Tuesday, May 17, 2022

Alvin Eng's "Our Laundry, Our Town"

Alvin Eng is a native New York City playwright, performer, acoustic punk raconteur, and educator. His plays and performances have been seen Off-Broadway, throughout the United States, as well as in Paris, Hong Kong, and Guangzhou, China. Eng is the interviewer/ editor of the oral history / play anthology Tokens? The NYC Asian American Experience on Stage. His plays, lyrics, and memoir excerpts have also been published in numerous anthologies. Eng’s spoken-word videos, songs, storytelling, and commentary have been broadcast and streamed on National Public Radio among others. He is a a two-time appointee to the Fulbright Specialists roster of Theatre / U.S. Studies scholars and a three-time recipient of NYSCA/ NYFA Fellowships.

Eng applied the “Page 99 Test” to his new memoir, Our Laundry, Our Town: My Chinese American Life from Flushing to the Downtown Stage and Beyond, reported the following:
Page 99 is a very good representation of the scope and tone of my memoir. On that page is a passage that explores my 1987 visit to an English language class in Guilin, China in their equivalent of high school. My mother and I were traveling with a small group of North American tourists and we were the only non-Caucasians. On this day, a rainstorm had cancelled our planned outdoor activities and somehow we were invited to visit this English language class. My mother sat out this visit. To quote from the text:
As soon as I entered the English class, whispers started buzzing around and smiles grew from welcoming to cunning as the teacher introduced her visitors. Finally, a delegation of the tallest boy in the class and a petite pig-tailed girl came forward. If she had been born twenty years earlier, this petite pig-tailed girl would have definitely been a Red Guard. Acting as both his agent and interpreter, the petite pig-tailed girl declared: “He would like to arm wrestle you!”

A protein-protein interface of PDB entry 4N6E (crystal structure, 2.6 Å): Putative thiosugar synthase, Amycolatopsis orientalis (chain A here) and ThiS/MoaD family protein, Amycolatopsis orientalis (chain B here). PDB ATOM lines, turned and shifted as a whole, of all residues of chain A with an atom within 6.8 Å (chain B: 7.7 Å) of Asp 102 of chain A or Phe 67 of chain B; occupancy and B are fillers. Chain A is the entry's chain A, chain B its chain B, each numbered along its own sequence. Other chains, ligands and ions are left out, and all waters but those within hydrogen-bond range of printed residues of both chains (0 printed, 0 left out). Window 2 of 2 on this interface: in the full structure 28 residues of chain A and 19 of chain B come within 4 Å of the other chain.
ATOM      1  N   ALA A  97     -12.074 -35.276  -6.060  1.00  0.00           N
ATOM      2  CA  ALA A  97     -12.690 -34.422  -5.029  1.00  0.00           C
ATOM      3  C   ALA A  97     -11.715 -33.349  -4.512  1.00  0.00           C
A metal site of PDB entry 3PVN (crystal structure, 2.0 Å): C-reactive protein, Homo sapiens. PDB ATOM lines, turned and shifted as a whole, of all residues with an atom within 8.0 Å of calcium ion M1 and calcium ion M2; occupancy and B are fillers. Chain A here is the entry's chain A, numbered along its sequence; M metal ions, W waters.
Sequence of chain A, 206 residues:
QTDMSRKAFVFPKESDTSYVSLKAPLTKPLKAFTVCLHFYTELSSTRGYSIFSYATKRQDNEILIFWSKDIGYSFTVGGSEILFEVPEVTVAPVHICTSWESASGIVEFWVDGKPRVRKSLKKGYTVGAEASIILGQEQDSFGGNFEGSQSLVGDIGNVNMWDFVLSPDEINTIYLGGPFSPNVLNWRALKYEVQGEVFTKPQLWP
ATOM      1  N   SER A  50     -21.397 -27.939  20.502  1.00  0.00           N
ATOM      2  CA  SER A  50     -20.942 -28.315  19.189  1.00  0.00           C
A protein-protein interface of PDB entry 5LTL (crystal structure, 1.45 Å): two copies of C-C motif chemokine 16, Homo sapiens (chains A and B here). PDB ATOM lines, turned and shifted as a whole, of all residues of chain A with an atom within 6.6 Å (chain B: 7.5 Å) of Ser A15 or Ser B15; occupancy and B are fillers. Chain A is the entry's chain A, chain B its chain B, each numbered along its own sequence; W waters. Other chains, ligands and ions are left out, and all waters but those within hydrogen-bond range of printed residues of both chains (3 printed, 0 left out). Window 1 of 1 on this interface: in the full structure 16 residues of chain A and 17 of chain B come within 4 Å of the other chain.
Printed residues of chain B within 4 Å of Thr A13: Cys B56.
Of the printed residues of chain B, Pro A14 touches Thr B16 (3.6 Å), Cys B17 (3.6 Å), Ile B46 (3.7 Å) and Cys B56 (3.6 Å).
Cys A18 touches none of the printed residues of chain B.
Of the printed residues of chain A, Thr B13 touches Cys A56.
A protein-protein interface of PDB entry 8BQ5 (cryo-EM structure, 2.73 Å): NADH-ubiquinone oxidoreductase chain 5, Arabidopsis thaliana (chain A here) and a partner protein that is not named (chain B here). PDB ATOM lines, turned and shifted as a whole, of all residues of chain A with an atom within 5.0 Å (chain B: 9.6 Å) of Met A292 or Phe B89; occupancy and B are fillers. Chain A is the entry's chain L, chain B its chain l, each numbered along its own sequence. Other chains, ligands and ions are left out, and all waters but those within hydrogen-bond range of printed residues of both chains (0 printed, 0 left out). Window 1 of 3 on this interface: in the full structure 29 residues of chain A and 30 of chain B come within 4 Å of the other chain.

Taken aback, I sort of uttered, “Well . . . gee . . . I don’t know about that.”

The petite pig-tailed girl relayed my response in Chinese to her tall comrade. A round of whispers whipped around the room, and a new strategy was whispered into the ear of the petite pig-tailed girl.

“The friendship is first, the match is second,” she counter-offered. But her body language was screaming, “Let’s get ready to RUMBUUUUUUUULLLLLL!

“I don’t think that would be a good idea,” I politely declined. But the students were just getting started.

“Hey! If there was a war between the United States and China,” challenged a boy from the back row, “who would you fight for?”

“Yeah, who would you fight for?” the class started shouting—more or less in unison. But most aggressively, they were chanting in English.

The teacher finally chastised the students and regained order.

After a long pause in this calm after the storm, I finally said, “I think I’d move to Canada.”
Page 99 is from a chapter entitled “A Sort of Homecoming: But Where Are You Really From?” The chapter compares vignettes from my first trip to China with working in the 1980s rock music biz of NYC in my early 20s. In “the biz” I was regularly asked, “but where are you really from?” by many of my peers and even some musicians. For an American-born Chinese, was this any worse or bizarre than being asked by teenage students in China, “who would you fight for” if a U.S.-Sino war broke out? The finale of the memoir is in direct contrast with the Guilin episode. The final chapters revolve around teaching and creating a Fulbright devised theatre residency. The residency’s primary theme was inspired by the Chinese artistic influences on Thornton Wilder’s Americana play, Our Town. The 21st century Hong Kong college students now accepted and appreciated working with an Asian American professor. Throughout the book, as throughout life, the questions remain more or less the same, but the answers and revelations are always very different.
Visit Alvin Eng's website.

--Marshal Zeringue

Monday, May 16, 2022

Stephen L. Moore's "Patton's Payback"